The New Yorker (19/Apr/1976) - Hitch: Family Plot
(c) The New Yorker (19/Apr/1976)
- keywords: "The Rainbird Pattern" - by Victor Canning, Alfred Hitchcock, Barbara Harris, Bel Air, Los Angeles, California, Bruce Dern, Cary Grant, Cathleen Nesbitt, Ernest Lehman, Family Plot (1976), Grace Kelly, J.M. Barrie, James Stewart, Jessica Tandy, Karen Black, Kim Novak, Mary Rose, The Birds (1963), The Trouble with Harry (1955), Victor Canning, William Devane
THE CURRENT CINEMA
With a kick on a cemetery headstone that has no body below ("Fake! Fake!" shouts the kicker), and a gentle, lethal plopping of brake fluid, the sound track of Alfred Hitchcock's "Family Plot" firmly plants us in a world in which the hallowed is a hoax and the mechanically sophisticated is dangerous to treat as a plaything. Hitchcock has never made a strategically wittier film, or a fonder; and this in his seventy-seventh year.
The beginning reminds us that the Master has always wanted to direct, of all things, J. M. Barrie's "Mary Rose;" and, though he once cheerfully informed me that he has it in his studio agreement that he is not allowed to film the play, the wily old jackdaw has managed to smuggle a whit of Barrie's fantasy into his new comedy-mystery. Mary Rose hears voices calling her from another world; at the beginning of "Family Plot," when Barbara Harris, as a ravishingly pretty and constantly famished con-woman spiritualist named Blanche, is conducting a séance with a loaded old biddy named Miss Rainbird (Cathleen Nesbitt), Blanche speaks in the voices of a woman and a man from the Great Beyond. The voices confirm Miss Rainbird's guilt about having long ago covered up the illegitimate birth of an heir to the Rainbird fortune. Then Blanche, exhausted by her bogus insights, returns from the Other Side and gratefully accepts a drink. "A double shot of anything."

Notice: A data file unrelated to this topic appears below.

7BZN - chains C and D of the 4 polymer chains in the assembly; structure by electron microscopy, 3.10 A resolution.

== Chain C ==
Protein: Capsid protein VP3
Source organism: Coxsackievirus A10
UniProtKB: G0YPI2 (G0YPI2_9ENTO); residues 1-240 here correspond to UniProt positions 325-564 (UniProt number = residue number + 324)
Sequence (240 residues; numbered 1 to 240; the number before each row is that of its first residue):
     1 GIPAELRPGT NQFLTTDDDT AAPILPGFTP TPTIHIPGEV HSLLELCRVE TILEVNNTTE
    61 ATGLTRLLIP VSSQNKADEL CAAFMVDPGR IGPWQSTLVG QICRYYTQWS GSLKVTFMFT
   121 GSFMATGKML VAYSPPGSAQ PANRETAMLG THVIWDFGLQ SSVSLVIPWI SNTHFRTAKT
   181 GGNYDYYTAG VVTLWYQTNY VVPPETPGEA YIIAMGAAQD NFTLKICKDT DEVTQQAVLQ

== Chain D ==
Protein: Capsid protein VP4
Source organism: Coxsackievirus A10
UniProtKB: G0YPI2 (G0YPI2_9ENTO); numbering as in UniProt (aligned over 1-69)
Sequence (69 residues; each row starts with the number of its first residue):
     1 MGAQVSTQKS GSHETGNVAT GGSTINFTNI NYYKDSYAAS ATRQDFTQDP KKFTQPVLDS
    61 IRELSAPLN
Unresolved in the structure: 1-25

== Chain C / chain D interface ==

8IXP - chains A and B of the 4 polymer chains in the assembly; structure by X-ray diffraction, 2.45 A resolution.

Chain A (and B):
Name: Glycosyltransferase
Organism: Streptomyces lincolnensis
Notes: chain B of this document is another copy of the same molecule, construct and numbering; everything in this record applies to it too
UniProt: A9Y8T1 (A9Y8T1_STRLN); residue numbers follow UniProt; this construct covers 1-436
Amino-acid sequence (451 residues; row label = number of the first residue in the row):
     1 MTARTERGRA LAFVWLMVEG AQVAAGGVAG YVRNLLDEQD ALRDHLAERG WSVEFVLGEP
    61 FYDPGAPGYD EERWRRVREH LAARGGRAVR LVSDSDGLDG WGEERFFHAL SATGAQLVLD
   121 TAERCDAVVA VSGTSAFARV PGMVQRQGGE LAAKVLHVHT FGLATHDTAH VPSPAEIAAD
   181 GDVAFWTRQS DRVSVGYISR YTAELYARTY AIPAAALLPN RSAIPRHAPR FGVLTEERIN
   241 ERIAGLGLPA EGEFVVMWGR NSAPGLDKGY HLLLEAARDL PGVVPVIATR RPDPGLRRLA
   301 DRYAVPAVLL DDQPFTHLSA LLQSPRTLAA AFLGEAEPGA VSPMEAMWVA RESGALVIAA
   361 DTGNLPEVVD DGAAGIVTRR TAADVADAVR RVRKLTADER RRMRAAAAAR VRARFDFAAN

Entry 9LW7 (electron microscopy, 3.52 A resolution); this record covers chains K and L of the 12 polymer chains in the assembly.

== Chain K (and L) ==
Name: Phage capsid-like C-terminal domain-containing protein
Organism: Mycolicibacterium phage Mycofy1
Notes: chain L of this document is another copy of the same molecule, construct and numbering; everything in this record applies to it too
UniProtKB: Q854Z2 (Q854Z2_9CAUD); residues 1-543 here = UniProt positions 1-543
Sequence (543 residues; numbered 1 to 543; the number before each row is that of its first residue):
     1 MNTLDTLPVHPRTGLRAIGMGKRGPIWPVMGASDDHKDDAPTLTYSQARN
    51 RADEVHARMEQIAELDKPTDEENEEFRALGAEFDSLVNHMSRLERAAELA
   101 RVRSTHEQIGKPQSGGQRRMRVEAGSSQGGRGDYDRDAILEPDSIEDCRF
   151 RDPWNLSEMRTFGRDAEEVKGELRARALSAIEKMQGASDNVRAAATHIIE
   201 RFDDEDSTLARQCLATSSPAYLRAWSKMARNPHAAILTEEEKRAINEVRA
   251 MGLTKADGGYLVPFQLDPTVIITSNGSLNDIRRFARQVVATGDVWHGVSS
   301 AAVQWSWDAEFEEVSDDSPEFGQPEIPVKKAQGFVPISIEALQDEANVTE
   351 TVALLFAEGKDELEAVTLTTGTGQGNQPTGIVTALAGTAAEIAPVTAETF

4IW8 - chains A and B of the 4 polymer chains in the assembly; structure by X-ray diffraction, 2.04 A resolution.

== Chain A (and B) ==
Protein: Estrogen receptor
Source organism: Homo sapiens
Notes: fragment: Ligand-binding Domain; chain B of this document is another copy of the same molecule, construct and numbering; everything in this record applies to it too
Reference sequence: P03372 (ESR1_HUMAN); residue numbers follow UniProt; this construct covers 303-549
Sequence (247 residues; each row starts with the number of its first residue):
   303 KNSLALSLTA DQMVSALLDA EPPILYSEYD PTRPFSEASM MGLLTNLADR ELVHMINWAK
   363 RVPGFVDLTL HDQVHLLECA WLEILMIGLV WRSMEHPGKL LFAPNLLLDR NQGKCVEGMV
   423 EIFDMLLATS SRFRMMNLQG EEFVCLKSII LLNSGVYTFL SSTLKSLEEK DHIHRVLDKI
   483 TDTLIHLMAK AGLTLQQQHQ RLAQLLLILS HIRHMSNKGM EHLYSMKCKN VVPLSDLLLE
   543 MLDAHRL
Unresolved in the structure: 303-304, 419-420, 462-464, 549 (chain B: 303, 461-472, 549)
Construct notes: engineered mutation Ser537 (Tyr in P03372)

Blanche works hard to make her wide-eyed living out of the dead. The offer of a reward of ten thousand dollars if she can find the missing heir is an amazing windfall. She generally manages frugally. Her boyfriend (Bruce Dern) drives a taxi. They exist on hamburger-munching and sex, both of which are perpetually being interrupted by twists in the Rainbird-heir mystery and by shift-work for the taxi company. The Bruce Dern character, called Lumley, puts up with deprivation better than his girl, whose temperament endearingly refutes generalities about women being too finely bred to have appetites. Blanche is a girl of simple longings whom fate keeps calorically and erotically ravenous.